By Robert L. Pyle
Wonderful West Virginia 47(1):3-6
© 1983 WV Division of Natural Resources, used with permission
Some time in prehistory perhaps as long as 17 centuries ago, someone carved a message into a sandstone cliff overhung by a sheltering ledge in what is now southern West Virginia. Who cut the strange symbols? Why were the carvings done at that location? Precise answers to these questions are unknown. For many years, people assumed that the weathered writings, called the Wyoming County Petroglyph, were the work of American Indians. But a recent translation of the message there by an expert on ancient languages is astonishing and promises new significant insight into West Virginia's early history
WHAT IS A PETROGLYPH?
Any carving or line-drawing on a rock is a petroglyph. Past civilizations have left unimpeachable records of their existence by simply choosing as their medium the most indestructible of materials—stone. Stone does erode, but it erodes very slowly; and marks cut into stone by natural forces or by the hand of man may still be discerned centuries later. Petroglyphs are often covered by soil, their sharpness preserved. Those which are exposed to weathering are worn away to some degree and are frequently coated with moss, lichens, rock mushrooms and microscopic plants, which are extremely difficult to remove. In weathered stone, the trained person can discriminate between natural features and those made by man, and can judge the age of a carving by the degree of erosion and the types of figures represented, along with other factors.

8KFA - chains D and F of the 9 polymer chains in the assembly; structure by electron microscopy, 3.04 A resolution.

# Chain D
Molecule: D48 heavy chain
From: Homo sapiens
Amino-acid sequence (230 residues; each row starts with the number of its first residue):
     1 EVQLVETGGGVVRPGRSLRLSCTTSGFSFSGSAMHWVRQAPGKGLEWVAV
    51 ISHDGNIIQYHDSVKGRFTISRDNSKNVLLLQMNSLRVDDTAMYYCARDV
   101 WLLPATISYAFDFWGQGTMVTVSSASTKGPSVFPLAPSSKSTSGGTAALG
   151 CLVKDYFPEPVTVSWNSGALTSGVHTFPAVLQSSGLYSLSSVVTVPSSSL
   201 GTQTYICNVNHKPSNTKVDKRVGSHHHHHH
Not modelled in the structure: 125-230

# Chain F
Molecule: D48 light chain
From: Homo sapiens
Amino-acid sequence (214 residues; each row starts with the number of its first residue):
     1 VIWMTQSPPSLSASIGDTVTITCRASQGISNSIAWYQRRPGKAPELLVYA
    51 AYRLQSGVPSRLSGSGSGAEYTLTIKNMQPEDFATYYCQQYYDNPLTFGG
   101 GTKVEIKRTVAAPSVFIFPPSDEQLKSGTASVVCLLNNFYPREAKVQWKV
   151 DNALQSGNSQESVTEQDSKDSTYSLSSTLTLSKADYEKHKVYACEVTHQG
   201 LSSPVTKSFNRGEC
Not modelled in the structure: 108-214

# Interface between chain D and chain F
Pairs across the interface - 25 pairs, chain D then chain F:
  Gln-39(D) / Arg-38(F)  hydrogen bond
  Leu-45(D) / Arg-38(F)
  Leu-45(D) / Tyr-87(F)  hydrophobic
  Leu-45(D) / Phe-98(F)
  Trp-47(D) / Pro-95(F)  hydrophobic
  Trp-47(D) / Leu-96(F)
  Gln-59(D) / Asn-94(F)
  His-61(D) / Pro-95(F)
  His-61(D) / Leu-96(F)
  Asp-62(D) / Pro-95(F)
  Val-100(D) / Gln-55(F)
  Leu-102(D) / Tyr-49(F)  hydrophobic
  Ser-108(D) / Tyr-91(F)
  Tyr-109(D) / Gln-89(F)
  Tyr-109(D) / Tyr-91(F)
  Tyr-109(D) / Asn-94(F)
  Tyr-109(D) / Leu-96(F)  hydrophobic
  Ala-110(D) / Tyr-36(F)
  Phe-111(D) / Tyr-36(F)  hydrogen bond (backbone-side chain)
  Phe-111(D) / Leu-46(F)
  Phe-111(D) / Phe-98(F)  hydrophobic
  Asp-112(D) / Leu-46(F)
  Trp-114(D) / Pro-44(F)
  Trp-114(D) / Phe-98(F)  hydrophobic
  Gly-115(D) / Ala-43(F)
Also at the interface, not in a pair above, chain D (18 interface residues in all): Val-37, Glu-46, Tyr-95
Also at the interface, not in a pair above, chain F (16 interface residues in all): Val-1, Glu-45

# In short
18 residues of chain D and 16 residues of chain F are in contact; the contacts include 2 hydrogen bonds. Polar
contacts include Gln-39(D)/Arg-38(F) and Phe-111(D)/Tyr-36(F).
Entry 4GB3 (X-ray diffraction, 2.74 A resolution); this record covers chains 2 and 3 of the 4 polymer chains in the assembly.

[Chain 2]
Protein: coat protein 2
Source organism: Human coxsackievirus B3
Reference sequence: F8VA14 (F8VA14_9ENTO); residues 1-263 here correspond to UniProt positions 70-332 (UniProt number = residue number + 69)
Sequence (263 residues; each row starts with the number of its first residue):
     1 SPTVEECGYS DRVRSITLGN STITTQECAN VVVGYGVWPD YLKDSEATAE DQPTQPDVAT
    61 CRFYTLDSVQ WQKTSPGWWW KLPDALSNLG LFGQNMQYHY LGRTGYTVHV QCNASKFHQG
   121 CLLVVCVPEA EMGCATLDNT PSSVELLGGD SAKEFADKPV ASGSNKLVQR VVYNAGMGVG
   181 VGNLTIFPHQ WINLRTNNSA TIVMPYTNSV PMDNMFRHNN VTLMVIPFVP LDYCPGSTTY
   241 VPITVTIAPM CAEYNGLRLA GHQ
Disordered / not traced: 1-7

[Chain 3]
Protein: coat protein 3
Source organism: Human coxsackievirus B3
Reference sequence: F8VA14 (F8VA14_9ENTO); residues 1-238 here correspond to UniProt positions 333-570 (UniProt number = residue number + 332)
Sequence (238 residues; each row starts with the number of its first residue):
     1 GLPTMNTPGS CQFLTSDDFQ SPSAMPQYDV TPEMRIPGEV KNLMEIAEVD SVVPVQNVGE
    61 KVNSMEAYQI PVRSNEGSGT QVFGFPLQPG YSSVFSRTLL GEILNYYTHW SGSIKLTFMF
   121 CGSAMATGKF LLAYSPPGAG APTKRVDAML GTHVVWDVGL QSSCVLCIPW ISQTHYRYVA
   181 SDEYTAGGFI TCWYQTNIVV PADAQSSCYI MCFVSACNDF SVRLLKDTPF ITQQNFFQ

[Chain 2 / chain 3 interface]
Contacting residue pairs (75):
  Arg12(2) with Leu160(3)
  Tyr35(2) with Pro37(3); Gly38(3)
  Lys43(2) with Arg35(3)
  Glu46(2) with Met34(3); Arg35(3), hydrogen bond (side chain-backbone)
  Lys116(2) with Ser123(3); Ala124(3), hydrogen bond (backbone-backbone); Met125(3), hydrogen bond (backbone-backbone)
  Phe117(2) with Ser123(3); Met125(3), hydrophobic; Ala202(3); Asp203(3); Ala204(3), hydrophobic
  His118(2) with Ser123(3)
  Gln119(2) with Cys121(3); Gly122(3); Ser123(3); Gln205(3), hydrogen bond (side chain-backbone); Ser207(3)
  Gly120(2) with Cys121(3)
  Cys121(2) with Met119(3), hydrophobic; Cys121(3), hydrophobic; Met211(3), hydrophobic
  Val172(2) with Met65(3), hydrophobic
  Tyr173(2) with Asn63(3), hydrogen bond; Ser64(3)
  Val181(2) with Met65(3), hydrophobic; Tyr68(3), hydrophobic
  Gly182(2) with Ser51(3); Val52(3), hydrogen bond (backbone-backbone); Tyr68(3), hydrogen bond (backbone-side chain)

Some societies, such as that of the Egyptians, left elaborate histories in stone that are unmistakably intended to convey specific information. All petroglyphs, however, do not fall into this category Some are intriguing, yet indecipherable; others are apparently meaningless graffiti created by some ancient doodler or perhaps by a culture which possessed no written language. Petroglyphs are often discounted as scribblings made by children or random works by shepherds or others who intended to convey no particular message.
Petroglyphs abound where the great civilizations of the earth existed: Egypt, India, South America, Mexico, the Orient, the British Isles and other places. In America, native Indians (The newest terminology is "Amerindian," a word that describes not only the people living here when America was colonized, but also the early, unidentified cultures which have inhabited this continent) left many petroglyphic records in the West. But in the East, petroglyphs are fewer. Indian petroglyphs usually employ animal forms, tracks and other rudimentary pictures to express simple messages. It has been commonly believed that early native Americans possessed no language or alphabet. But in recent years, amazing conclusions have been reached as to the origins of certain ancient North American petroglyphs. They have been determined to represent European, African, Semitic and other languages, and to have been created hundreds of years before Columbus discovered America. There are many theories about those early visitors, but there is no question that they left petroglyphic records written in languages that can be accurately deciphered. Because of the humble petroglyph, ancient history is being revealed at an exhilarating pace.